On the surface, streaming codes may appear “free” and giving them out to anyone and everyone willing to broadcast play sessions under the guise of “free” publicity may seem like a no-brainer. However, there are, in fact, monetary and opportunity costs for games companies’ public relations teams to consider when distributing these codes. For starters, there is a finite amount of free codes to give out for each game. The industry’s public relations specialists are tasked with maximizing the return on each code that’s handed out. When they choose to give a code to a specific streamer they are doing so not because that streamer somehow deserves it, but because they believe the publicity bump they’ll get will justify that distribution. If a developer or PR rep thinks an individual’s reach is wide enough and his/her stream quality is high enough to garner a certain level of exposure and excitement, they’re going to give that person a code. If not, they may want to consider distributing it elsewhere.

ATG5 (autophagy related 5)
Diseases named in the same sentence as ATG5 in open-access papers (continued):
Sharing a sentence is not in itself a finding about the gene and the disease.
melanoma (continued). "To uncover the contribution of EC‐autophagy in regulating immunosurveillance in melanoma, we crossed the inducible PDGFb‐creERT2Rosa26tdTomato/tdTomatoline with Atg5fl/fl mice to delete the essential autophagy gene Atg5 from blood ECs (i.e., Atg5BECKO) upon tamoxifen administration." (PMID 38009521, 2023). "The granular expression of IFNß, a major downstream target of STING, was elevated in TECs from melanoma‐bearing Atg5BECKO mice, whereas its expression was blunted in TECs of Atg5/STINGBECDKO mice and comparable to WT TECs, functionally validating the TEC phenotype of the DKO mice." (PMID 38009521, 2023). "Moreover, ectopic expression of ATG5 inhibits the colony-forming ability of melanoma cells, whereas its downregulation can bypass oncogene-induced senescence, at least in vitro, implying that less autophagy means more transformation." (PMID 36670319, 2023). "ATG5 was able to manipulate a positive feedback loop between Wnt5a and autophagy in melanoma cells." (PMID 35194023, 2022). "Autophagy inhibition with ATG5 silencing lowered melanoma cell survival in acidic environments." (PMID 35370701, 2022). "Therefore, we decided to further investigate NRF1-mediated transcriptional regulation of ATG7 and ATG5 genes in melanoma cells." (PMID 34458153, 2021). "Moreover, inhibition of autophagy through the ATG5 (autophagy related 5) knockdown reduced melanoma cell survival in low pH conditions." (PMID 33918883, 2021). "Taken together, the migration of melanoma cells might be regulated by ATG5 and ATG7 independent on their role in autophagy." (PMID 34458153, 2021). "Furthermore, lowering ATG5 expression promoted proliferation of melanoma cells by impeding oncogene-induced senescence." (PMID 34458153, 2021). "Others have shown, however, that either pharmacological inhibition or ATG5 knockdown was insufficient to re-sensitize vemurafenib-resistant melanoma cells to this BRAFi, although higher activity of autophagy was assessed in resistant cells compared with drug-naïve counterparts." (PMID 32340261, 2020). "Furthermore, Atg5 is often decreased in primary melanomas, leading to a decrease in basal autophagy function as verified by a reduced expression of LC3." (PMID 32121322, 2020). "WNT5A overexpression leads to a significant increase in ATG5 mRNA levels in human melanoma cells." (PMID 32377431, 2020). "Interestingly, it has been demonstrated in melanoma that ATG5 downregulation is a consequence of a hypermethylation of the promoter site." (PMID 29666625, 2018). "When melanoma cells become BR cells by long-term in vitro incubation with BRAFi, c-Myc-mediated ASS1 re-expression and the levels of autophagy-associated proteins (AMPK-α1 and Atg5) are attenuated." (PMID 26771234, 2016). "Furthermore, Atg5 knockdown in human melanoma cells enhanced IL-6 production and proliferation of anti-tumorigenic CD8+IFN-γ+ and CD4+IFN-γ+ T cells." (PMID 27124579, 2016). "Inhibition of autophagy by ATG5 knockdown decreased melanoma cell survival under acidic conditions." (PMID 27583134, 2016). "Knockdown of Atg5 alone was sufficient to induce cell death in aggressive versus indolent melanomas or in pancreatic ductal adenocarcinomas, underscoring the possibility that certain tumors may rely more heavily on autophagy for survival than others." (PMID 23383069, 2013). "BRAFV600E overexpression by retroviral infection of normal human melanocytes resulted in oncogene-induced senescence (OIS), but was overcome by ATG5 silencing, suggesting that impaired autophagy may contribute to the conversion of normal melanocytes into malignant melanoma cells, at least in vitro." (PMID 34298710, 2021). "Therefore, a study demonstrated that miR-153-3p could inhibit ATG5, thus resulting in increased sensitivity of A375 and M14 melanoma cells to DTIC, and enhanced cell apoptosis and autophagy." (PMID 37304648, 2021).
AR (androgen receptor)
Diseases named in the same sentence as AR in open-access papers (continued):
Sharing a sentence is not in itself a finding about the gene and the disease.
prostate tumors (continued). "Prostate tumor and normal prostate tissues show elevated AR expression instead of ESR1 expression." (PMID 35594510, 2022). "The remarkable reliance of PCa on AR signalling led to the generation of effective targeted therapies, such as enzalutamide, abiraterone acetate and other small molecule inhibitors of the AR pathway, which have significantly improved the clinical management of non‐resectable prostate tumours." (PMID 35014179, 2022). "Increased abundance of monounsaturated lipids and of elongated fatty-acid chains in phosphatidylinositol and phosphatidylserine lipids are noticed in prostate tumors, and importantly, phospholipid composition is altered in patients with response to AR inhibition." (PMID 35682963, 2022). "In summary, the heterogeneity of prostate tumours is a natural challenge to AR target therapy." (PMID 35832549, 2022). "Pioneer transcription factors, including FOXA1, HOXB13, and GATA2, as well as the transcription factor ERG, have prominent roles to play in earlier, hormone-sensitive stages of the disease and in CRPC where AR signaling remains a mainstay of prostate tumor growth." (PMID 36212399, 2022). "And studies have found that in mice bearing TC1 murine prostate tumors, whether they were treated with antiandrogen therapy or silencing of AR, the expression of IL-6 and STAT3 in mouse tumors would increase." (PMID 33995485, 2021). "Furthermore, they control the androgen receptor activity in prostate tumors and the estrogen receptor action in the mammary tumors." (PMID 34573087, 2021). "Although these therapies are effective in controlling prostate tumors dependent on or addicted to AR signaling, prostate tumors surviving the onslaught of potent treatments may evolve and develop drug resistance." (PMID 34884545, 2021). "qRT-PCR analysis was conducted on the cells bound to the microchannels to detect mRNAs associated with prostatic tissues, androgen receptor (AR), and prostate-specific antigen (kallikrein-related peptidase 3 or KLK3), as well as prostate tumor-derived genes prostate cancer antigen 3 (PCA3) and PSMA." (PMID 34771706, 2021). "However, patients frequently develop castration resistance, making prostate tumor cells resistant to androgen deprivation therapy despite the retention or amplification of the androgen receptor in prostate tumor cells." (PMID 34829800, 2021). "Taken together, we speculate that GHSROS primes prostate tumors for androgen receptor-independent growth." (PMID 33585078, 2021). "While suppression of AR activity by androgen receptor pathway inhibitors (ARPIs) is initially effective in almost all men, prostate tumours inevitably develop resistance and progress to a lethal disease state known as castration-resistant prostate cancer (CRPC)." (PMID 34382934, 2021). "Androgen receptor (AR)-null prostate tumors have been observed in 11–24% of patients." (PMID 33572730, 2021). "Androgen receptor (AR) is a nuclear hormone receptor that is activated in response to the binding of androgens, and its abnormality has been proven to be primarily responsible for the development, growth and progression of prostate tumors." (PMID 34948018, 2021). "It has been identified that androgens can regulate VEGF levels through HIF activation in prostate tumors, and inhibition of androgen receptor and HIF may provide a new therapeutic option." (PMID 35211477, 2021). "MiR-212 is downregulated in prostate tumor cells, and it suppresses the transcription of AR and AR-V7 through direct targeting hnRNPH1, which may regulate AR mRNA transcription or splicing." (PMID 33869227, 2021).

Additionally, as Brammer alluded to, giving away too many free codes can eat into profits. If all of your most enthusiastic customers receive free copies of your game, who’s going to buy it? It may be a bit extreme to assume there will be literally no one left who’s willing to spend money if you give out too many free codes, but it is perfectly reasonable to worry about converting too many potential paying customers into free players. Individual developers and PR teams are likely to settle on differing strategies, but any who seek to release profitable games would be well advised to consider how or even if they should limit the dispersal of free games for streaming.

Somebody set up us the bomb

#IDARB Hashbombs